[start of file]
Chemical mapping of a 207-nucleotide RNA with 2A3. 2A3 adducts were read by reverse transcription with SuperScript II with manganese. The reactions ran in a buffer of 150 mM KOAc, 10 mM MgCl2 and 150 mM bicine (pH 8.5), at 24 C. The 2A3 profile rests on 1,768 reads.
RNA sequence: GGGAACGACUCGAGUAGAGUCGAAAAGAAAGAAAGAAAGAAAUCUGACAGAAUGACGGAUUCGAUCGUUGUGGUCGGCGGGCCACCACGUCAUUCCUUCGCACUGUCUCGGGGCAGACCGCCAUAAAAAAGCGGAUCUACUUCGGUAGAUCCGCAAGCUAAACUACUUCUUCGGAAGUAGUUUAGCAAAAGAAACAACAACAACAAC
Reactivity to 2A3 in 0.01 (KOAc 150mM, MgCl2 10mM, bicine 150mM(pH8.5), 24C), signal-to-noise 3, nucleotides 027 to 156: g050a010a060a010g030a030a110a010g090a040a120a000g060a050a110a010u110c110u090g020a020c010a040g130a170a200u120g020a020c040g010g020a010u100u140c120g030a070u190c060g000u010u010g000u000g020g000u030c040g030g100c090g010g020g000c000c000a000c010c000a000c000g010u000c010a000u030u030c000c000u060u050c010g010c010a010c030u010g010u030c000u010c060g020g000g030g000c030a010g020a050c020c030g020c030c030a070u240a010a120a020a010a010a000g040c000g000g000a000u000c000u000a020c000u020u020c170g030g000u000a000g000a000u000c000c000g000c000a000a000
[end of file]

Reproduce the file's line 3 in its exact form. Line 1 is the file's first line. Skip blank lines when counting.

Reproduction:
Reactivity to 2A3 in 0.01 (KOAc 150mM, MgCl2 10mM, bicine 150mM(pH8.5), 24C), signal-to-noise 3, nucleotides 027 to 156: g050a010a060a010g030a030a110a010g090a040a120a000g060a050a110a010u110c110u090g020a020c010a040g130a170a200u120g020a020c040g010g020a010u100u140c120g030a070u190c060g000u010u010g000u000g020g000u030c040g030g100c090g010g020g000c000c000a000c010c000a000c000g010u000c010a000u030u030c000c000u060u050c010g010c010a010c030u010g010u030c000u010c060g020g000g030g000c030a010g020a050c020c030g020c030c030a070u240a010a120a020a010a010a000g040c000g000g000a000u000c000u000a020c000u020u020c170g030g000u000a000g000a000u000c000c000g000c000a000a000